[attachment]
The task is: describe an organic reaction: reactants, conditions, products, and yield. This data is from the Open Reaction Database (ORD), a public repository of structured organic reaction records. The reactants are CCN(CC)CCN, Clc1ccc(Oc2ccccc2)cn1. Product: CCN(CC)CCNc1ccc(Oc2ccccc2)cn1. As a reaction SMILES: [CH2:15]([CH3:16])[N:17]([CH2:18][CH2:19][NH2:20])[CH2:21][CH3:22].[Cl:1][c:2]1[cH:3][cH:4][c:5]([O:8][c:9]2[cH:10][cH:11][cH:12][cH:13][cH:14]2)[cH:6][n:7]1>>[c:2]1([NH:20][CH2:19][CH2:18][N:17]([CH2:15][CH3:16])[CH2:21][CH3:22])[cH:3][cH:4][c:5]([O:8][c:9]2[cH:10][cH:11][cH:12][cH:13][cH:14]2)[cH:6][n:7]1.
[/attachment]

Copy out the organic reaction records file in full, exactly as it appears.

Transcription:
The task is: describe an organic reaction: reactants, conditions, products, and yield. This data is from the Open Reaction Database (ORD), a public repository of structured organic reaction records. The reactants are CCN(CC)CCN, Clc1ccc(Oc2ccccc2)cn1. Product: CCN(CC)CCNc1ccc(Oc2ccccc2)cn1. As a reaction SMILES: [CH2:15]([CH3:16])[N:17]([CH2:18][CH2:19][NH2:20])[CH2:21][CH3:22].[Cl:1][c:2]1[cH:3][cH:4][c:5]([O:8][c:9]2[cH:10][cH:11][cH:12][cH:13][cH:14]2)[cH:6][n:7]1>>[c:2]1([NH:20][CH2:19][CH2:18][N:17]([CH2:15][CH3:16])[CH2:21][CH3:22])[cH:3][cH:4][c:5]([O:8][c:9]2[cH:10][cH:11][cH:12][cH:13][cH:14]2)[cH:6][n:7]1.